dess sot and sot, and waited and wait
ed, and blme-bye a gamblin' man, dat
wasn't skeered, begun to snawt; and
den he lit a light, and behold de pun
fessah was gonol He'd done separat
ed us smaht growed folks fum our two
bits apiece and de lnnycent child'en
fum delr dimes, and was gone fum us.
Dat's all dar was to It 'ceppln' it
clinches de sneakin' s'plclon I's bad
for lo dese many days, dat a nlggor
wid side-whiskers dess natu'ally kalnt
Mrs. Lyon I'm sorry to hear that
Mr. Ben-Gall is ill.
Mrs. Ben-Gall Oh. it's stomach
trouble again. That party's of Eng
lish millionaires came along; ho had
too much rich food.
Sandy's Delicate Hint.
Sandy and his lass had been sitting
together about half an hour In silence.
"Maggie," he said, at length, "wasna
I here on the Sawbath nlcht?"
"Aye, Sandy, I daur say you were."
"An" wasna 1 here on Monday
"Aye, so ye were."
"An' I was 1 ere on Tuesday nlcht
an' Wednesday nlcht, an' Thursday
nlcht. an' Friday nl:ht?"
"Aye. I'm thinkln' that's so".
"An' this is Saturday nlcht, an' I'm
"Weel, what for, no? I'm sure ye're
Sandy (desperately) Maggie, wom
an! D'e no begin to smell a rat?
When the Bride-Elect Objected.
A young man. who looked every
Inch the bridegroom, stood in the ro
tunda of a Chicago hotel the other
day telling a friend of the manner of
his proposal to his bride. She had
known of his wild ways and fondly
hoped to reform him through mar
riage. "After I had popped the ques
tion and she had accepted me," he
said, "I at once began to talk about
the wedding. 'We shall go away
somewhere by ourselves, my dear,' I
said; there will be no flourish, no
cards, no ceremony' here she inter
rupted me. and, with a dignified sweep
of her arm, declared: 'Mr. , I
shall certainly Insist upon a cere
Down te Brass Tacks.
"It Is a wonderful story," says the
publisher to the new author, whose
manuscript has Just been accented,
"but you have failed in one Important
feature. You do not describe the way
the heroine was dressed when the
hero first met her. You'd better writ
in a paragraph about her clothes, but
try to avoid the conventional."
The Ingenious author, knowing the
sameness of costume descriptloas ta
tho beet sellers, and also knowing how
to make an appeal to the feminine
"Held do floated toward him garbed
in a (X dress, a ft SO hat with a
$98.T6 mirnrflla over a $3T8 leee eeet"
"I deelate," ears the hoaeerwtfe, 1
dont kxtoar wfaat we ore to do wfeea
round steak casta as much as p screw
hones. It Is cectraceeas."
Tee, mam," agrees the marfcatiseit.
"What's a body going to do if thla
1 would advise yea, crura, that be
ta the ease, to eat portethewee."
WtUkoMr Tonne AstorbUt teat at
aQ exehMdTe, la he?
Watteea Way, I dont know.
WfMaaas Oh, he Irnt Why, tkia
morning I saw am ndtax la Lis
aoobile with a BABeeaaaa,
Present Unrest Among Women
The Mating Instinct Between the
Ages of 17 & 19 A Far Finer Set
of Tactics Evolve "Young Ladies" in
their Twenties Says The Delineator.
I think thcro is little doubt that this
world-old statute that the man alono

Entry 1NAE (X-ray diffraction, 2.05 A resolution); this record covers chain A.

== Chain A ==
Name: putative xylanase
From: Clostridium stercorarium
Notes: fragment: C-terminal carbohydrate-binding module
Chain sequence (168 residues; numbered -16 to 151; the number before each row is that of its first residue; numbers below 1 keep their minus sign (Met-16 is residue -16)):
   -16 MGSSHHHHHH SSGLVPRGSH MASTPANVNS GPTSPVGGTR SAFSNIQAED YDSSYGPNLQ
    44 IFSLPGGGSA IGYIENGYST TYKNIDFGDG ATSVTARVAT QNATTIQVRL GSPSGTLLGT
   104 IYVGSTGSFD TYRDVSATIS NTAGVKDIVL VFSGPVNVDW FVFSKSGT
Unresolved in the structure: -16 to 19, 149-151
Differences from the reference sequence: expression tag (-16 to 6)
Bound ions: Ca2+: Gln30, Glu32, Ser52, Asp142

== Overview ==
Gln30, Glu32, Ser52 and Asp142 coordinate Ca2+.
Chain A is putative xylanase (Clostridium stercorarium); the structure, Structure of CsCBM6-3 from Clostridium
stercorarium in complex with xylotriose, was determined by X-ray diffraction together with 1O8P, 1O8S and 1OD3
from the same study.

shall woo has more to do with keep
ing down the mental and moral tone
of woman, with cultivating her igno
ble talents for deceit and Intrigue,
than any of the other forces which
she finds arrayed against her, says
The Delineator. It is not the soften
ing influence of the matrimonial and
maternal states that works so many
miracles, but the abrupt removal of
the necessity to practice a demoraliz
ing self-control, to appear something
that she is not to still much ugly an
ger and resentment I have known
many girls, plentifully endowed with
good looks and charm, to confess that
they have "lain awake nights schem
ing how to get that man," only, in
nine cases out of ten, to find him, lat
er on, quite unworth the trouble.
We are all familiar with the selfish
ness, the shyness, the luck of real
frankness, in what might be called
the Threshold Girl anywhere be
tween seventeen and nineteen. This
Is nothing worse than the mating in
stinct driving her blindly until she
has learned to play her part with taste
and tact. During that period Bhe
gropes about in her still childish brain
for those qualities that will enable
her to hold at least her own in the
great game, and she is the more be
fuddled because of that curious tradi
tion that a girl must seem other than
Of course, with only this old
standard of feminity, and being still
fluid and plastic, the poor things more
often than not model themselves upon
some favorite heroine of romance,
and are only knocked Into shape by
those indefatigable partners, Life and
Tlmo. Some of our Western girls, it
Is true, have a disposition to rush at
a man with both arms outstretched
ono sees it constantly -imong the sec
ond class hordes traveling in Europe;
and this, I infer, is the primitive im
pulse of almost primitive tribes to get
what they want In tho shortest pos
sible time. But even these girls,
when they are walking more thought
fully in their twenties, when they aro
"young ladles," evolve a far liner set
of tactics; they lose the savagery of
ndolcscence, and cultivate those quali
ties which, when persisted In long
enough, make them more than a
match for any man.
OPERATIC STAR WEDS AGAIN.
Madam Lillian Nordica, the famous
American songbird has astonished her
profession by marrying again.
She was recently wedded In Lon
don to J. W. Young, a famous capi
talist of New York and Paris. Her
marriage will not interfere with her
operatic career, as she has signed
contracts which bind her to long tours
for several years to come.
A Thirtean-lnoh Waist
Mile. Polaire, a popular singer of the
Paris stage, hoc been painted and
photographed ac the woman with the
smallest waist in the world. She is
E foot A Inches tall, and her waist
Measures eacUy IS inches. For her
height this is at least 7 Inches short
of a moderate measure. A woman
with a Sfr-laoh waiot is proud of it
There are vastly fewer SO-tnch waists
than walrts measuring It inches. But
what advantage does UUc. Polaire en